The low seating position also benefits the centre of gravity. This, combined with the wide stance, pushed-back engine mounting (so much so that Lexus calls it front-mid-engined) and details such as placing the battery in the boot and doing away with a spare tyre, plus the generous use of carbonfibre composites and aluminium, there has been a relentless focus on keeping weight low down and carefully distributed, 52% front, 48% rear.
Also playing in this Sport+ car’s dynamic favour are the carbonfibre roof (which replaces the standard cars panoramic roof in this and Sport trim) and other key enhancements that are wrapped up under the ‘Lexus Dynamic Handling’ banner, namely a variably geared steering unit that weights up according to speed, rear-wheel steering that aids turn-in and a limited-slip diff that works with the driver aids to keep everything in line.
The result is really rather delicious at pace. This, remember, is a front-engined, rear-drive 2+2 with GT pretensions; it is set-up to understeer but only does so if you really make a hash of things. In normal, fast road driving, there is a delicacy to the steering that’s quite addictive. Aided by the rear wheel movement, there’s a confidence-inspiring sense that the back of the car is moving not only in co-ordination with the front but also to its benefit, which is quite refreshing if you’ve spent time in big-engined German rivals that resolutely let the front end do all the work.
There’s abundant grip and the suspension and diff can handle odd cambers, big, mid-corner bumps and seemingly optimistic throttle applications with remarkable composure, gathering everything up and slinging you on. What is a firm ride at low speed becomes more supple at pace. It brakes quickly and confidently, too, even when you stand on the pedal, and it's just wonderfully easy to find a rhythm. The LC feels alive in a way no Lexus bar the LFA has before. Comparisons with the aforementioned 911 might be over-egging it, but as a BMW 650i or Merc SL rival it has a claim to bragging rights.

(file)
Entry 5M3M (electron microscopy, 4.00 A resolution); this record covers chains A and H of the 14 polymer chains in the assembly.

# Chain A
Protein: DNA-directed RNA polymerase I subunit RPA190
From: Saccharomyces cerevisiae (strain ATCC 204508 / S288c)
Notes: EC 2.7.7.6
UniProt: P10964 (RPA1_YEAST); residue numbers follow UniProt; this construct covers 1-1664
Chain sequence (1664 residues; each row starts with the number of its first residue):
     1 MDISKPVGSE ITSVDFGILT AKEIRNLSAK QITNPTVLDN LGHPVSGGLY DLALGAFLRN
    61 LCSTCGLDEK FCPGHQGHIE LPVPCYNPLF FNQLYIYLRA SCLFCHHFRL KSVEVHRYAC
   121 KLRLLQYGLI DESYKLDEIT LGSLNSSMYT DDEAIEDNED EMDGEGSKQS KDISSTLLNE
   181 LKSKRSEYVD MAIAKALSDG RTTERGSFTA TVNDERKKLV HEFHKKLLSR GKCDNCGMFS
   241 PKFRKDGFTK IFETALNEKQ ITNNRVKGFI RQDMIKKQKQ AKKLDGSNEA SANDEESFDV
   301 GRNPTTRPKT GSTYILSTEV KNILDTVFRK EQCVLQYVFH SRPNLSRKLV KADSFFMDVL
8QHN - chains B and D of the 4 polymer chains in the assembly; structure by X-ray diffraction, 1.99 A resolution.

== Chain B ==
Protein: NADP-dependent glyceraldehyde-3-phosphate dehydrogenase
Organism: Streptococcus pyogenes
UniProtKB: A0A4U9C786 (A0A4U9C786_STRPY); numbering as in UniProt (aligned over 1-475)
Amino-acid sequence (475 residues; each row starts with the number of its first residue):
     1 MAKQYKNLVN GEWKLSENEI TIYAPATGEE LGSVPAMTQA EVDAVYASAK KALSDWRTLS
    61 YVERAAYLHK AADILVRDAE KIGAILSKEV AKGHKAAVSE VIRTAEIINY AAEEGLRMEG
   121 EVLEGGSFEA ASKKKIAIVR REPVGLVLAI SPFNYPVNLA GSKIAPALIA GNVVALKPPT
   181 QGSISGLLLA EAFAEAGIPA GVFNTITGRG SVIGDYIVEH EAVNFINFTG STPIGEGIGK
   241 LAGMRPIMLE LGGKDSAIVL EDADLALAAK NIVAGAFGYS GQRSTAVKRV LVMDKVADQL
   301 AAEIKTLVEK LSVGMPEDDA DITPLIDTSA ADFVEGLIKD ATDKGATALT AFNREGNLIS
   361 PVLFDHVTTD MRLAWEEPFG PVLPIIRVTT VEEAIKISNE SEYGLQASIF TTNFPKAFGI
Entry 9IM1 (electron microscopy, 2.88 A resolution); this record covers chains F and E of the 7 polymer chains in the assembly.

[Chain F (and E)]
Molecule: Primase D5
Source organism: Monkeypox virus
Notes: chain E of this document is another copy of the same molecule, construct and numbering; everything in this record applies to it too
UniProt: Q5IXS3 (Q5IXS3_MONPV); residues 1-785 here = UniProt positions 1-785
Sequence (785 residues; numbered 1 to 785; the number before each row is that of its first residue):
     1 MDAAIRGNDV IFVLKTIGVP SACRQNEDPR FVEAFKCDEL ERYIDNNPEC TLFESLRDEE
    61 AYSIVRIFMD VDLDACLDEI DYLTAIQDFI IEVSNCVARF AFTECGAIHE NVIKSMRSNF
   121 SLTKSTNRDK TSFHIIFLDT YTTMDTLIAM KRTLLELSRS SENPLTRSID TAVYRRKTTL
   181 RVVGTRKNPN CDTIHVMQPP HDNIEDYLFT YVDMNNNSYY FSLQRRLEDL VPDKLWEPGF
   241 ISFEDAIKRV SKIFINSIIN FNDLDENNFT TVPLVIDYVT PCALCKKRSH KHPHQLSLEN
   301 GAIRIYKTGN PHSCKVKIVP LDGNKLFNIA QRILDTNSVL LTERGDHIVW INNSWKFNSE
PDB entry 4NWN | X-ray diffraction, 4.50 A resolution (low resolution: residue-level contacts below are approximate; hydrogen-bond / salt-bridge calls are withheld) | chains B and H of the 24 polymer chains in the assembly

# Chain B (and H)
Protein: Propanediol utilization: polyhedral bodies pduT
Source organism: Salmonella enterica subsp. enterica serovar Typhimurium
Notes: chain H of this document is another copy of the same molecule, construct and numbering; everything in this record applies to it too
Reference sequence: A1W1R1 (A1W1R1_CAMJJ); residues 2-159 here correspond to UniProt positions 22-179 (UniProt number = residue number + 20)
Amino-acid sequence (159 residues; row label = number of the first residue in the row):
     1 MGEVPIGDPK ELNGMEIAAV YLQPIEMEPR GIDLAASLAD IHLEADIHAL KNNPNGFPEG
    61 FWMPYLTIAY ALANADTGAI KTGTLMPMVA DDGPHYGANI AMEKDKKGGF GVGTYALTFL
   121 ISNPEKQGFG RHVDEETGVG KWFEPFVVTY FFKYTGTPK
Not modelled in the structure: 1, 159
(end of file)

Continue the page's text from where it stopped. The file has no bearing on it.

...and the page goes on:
That the chassis is able to eclipse the powertrain should tell you a lot, because - shock - the 5.0-litre V8, a modified version of the unit found in the RC F and GS F, is no shrinking violet. Producing 467bhp at 7100rpm and 389lb ft at 4800rpm, itis predictably punchy but, for all its hairy-chested shove, it doesn’t dominate. In anything below Sport S mode (the penultimate of six settings) it propels you along quickly but with a soundtrack that’s louder than the engine response is fast. Dial it up, though, and everything becomes crisper and progress more instant; Sport is ideal for a favourite road, offering a beguilingly immediate response, with Sport S +, when everything dials up or off, best left for the track.